This classified CIA analysis from March, outlines possible PR-strategies to shore up public support in Germany and France for a continued war in Afghanistan. After the Dutch
government fell on the issue of dutch troops in Afghanistan last month, the CIA became worried that similar events could happen in the countries that post the third and fourth largest troop contingents to the ISAF-mission. The proposed PR strategies focus on pressure points that have been identified within these countries. For France it is the sympathy of the public for Afghan refugees and women. For Germany it is the fear of the consequences of defeat (drugs, more refugees, terrorism) as well as for Germany’s standing in the NATO. The memo is an recipe for the targeted manipulation of public opinion in two NATO ally countries, written by the CIA. It is classified as Confidential / No Foreign Nationals.
Afghanistan: Sustaining West European Support for the NATO-led Mission—Why Counting on Apathy Might Not Be Enough
The fall of the Dutch Government over its troop commitment to Afghanistan demonstrates the fragility of European support for the NATO-led ISAF mission.
Some NATO states, notably France and Germany, have counted on public apathy about Afghanistan to increase their contributions to the mission, but indifference might turn into active hostility if spring and summer fighting results in an upsurge in military or Afghan civilian casualties and if a Dutchstyle debate spills over into other states contributing troops. The Red Cell invited a CIA expert on strategic communication and analysts following public opinion at the State Department’s Bureau of Intelligence and Research (INR) to consider information approaches that might better link the Afghan mission to the priorities of French, German, and other Western European publics.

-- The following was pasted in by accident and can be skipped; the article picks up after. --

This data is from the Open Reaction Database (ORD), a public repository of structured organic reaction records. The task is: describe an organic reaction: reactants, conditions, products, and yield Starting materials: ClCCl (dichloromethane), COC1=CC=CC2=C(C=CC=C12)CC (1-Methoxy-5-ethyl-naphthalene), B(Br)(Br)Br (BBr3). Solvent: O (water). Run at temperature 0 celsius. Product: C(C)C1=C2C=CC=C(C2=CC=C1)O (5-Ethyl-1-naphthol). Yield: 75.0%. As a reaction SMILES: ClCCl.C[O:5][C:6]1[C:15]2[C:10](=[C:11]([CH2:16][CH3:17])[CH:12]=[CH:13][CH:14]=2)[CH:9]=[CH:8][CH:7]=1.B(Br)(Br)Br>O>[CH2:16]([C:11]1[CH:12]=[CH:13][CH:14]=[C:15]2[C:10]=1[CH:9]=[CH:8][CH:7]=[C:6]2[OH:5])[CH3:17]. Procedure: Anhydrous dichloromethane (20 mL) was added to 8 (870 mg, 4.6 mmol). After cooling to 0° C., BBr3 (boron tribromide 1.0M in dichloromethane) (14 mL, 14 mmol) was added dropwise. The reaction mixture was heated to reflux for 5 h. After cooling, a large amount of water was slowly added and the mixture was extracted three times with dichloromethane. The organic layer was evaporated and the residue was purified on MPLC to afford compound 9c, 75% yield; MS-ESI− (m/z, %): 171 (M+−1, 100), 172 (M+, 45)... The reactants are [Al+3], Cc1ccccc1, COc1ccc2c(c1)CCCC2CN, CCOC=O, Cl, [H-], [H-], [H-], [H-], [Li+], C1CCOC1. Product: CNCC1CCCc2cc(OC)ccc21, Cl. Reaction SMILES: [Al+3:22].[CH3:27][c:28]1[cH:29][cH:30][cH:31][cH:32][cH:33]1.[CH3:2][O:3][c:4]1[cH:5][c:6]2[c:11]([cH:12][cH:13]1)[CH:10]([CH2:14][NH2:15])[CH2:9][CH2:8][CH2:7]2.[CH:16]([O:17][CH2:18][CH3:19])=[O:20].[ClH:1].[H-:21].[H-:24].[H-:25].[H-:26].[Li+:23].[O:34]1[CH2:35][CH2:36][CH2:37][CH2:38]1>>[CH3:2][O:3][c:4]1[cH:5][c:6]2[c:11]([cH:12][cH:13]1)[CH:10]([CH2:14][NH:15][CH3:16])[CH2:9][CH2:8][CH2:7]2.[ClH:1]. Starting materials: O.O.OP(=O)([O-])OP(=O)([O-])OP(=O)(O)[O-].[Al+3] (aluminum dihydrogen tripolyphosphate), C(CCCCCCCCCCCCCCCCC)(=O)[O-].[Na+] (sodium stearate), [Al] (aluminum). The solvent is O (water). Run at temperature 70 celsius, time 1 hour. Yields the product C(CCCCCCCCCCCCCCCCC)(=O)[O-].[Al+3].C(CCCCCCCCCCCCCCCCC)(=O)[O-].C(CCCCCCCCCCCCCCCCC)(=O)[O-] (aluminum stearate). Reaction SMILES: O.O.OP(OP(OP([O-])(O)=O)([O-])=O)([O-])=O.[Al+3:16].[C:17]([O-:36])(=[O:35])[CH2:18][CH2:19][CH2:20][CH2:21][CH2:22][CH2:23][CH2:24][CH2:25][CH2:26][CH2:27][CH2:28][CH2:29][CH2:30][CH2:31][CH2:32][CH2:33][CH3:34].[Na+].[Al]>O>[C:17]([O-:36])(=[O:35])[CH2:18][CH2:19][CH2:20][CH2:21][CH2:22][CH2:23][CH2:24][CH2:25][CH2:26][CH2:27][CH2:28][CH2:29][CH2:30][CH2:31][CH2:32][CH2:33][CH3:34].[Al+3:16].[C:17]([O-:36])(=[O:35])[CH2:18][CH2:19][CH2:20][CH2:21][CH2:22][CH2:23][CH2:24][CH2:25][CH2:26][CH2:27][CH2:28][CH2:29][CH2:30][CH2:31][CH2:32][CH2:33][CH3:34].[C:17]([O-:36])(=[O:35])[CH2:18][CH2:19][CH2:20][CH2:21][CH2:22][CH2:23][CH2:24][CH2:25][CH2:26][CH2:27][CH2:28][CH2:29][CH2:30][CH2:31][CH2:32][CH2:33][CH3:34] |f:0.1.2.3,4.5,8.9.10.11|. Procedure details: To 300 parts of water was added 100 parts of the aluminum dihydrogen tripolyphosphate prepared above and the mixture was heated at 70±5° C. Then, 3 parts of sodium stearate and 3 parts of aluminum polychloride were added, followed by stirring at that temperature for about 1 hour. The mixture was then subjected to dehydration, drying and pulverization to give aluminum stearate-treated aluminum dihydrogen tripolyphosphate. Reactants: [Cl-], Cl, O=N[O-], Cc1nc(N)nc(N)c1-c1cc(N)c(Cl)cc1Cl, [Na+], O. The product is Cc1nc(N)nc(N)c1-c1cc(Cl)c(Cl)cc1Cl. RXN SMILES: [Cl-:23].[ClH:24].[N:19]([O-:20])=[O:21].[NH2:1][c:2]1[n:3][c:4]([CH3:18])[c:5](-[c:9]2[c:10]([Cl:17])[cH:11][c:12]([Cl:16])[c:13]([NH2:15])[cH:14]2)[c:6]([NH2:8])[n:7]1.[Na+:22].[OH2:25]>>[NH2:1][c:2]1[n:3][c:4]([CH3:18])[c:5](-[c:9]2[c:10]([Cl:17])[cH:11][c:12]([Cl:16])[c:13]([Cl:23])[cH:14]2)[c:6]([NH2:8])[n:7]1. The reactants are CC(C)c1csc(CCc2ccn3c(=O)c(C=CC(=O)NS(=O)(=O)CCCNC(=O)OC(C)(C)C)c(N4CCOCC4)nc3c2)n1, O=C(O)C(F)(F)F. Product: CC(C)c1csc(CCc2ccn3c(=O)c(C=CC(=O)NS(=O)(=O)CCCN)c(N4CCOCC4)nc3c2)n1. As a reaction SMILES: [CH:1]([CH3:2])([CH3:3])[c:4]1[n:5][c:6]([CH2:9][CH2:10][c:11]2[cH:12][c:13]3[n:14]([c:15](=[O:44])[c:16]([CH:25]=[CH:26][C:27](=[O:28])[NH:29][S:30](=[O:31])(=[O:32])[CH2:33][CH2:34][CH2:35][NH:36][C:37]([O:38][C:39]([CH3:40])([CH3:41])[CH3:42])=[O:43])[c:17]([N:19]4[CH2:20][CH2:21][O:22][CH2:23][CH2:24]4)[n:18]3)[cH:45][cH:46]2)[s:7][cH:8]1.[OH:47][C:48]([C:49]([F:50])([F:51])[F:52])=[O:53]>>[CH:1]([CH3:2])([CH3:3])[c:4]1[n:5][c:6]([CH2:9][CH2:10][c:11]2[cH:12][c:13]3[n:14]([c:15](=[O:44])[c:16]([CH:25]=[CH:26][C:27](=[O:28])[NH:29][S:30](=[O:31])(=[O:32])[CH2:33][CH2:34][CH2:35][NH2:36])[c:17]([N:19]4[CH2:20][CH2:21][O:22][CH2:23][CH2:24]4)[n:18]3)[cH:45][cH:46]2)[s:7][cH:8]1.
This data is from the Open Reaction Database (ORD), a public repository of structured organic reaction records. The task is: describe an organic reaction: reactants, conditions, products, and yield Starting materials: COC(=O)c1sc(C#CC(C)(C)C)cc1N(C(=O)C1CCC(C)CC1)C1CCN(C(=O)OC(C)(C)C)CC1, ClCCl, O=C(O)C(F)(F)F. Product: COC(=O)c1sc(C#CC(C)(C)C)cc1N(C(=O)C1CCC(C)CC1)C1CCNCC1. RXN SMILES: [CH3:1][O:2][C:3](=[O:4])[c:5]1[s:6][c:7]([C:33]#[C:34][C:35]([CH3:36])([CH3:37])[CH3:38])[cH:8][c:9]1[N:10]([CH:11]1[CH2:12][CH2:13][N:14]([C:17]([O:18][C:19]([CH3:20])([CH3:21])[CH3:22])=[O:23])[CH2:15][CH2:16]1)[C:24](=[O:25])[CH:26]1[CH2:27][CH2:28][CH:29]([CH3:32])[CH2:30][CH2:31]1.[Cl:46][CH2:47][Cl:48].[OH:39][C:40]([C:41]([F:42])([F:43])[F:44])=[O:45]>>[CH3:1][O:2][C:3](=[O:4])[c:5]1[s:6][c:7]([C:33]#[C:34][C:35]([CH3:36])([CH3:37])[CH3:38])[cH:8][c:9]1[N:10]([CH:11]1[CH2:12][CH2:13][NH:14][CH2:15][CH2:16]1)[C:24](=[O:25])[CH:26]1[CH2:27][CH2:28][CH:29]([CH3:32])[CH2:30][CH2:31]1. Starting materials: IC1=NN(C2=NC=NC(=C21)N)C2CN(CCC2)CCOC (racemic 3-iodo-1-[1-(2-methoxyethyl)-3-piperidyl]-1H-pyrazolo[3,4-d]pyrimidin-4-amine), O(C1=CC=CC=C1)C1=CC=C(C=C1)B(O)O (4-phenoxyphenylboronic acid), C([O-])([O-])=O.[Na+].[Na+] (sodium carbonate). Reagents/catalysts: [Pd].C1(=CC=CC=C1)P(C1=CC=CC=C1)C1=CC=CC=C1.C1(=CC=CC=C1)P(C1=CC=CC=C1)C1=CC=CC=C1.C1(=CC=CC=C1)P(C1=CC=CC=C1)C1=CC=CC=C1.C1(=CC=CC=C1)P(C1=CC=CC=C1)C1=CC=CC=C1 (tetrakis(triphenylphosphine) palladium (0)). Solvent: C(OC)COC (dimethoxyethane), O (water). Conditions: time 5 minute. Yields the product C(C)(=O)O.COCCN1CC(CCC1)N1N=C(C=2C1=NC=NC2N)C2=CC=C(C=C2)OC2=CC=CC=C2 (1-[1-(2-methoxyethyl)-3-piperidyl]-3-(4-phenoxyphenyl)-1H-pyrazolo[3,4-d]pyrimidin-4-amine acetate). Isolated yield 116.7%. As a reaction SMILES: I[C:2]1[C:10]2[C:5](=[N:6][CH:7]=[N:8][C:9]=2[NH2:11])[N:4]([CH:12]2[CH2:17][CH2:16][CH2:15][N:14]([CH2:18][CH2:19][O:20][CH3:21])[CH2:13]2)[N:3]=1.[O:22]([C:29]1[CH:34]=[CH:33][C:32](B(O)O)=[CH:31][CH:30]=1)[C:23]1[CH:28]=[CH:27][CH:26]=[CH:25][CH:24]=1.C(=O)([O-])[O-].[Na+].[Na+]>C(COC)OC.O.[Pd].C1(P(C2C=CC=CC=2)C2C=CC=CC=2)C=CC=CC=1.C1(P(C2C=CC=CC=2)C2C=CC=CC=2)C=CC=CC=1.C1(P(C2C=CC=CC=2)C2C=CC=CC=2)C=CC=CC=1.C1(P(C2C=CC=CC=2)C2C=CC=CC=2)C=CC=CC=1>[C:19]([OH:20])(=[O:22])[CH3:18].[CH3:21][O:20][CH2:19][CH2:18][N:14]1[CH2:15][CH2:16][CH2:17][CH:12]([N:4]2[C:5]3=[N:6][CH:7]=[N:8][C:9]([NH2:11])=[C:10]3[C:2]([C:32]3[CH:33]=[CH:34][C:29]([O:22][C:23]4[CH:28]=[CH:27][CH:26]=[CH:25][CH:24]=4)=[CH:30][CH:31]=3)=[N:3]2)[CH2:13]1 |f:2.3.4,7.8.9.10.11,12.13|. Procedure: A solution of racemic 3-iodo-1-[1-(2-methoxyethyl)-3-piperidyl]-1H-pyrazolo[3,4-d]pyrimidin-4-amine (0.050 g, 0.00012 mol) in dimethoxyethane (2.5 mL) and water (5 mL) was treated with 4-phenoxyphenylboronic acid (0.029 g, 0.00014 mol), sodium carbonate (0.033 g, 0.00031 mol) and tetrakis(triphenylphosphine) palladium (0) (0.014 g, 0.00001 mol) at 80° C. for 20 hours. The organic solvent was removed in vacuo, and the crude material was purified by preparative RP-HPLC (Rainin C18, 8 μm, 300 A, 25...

Public Apathy Enables Leaders To Ignore Voters. . .
The Afghanistan mission’s low public salience has allowed French and German leaders to disregard popular opposition and steadily increase their troop contributions to the
International Security Assistance Force (ISAF). Berlin and Paris currently maintain the third and fourth highest ISAF troop levels, despite the opposition of 80 percent of German and French respondents to increased ISAF deployments, according to INR polling in fall 2009.
Only a fraction (0.1-1.3 percent) of French and German respondents identified “Afghanistan” as the most urgent issue facing their nation in an open-ended question, according to the same polling. These publics ranked “stabilizing
Afghanistan” as among the lowest priorities for US and European leaders, according to polls by the German Marshall Fund (GMF) over the past two years.
According to INR polling in the fall of 2009, the view that the Afghanistan mission is a waste of resources and “not our problem” was cited as the most common reason for opposing ISAF by German respondents and was the second most
common reason by French respondents. But the “not our problem” sentiment also suggests that, so for, sending troops to Afghanistan is not yet on most voters’ radar.
. . . But Casualties Could Precipitate Backlash
If some forecasts of a bloody summer in Afghanistan come to pass, passive French and German dislike of their troop presence could turn into active and politically potent hostility.
The tone of previous debate suggests that a spike in French or German casualties or in Afghan civilian casualties could become a tipping point in converting passive opposition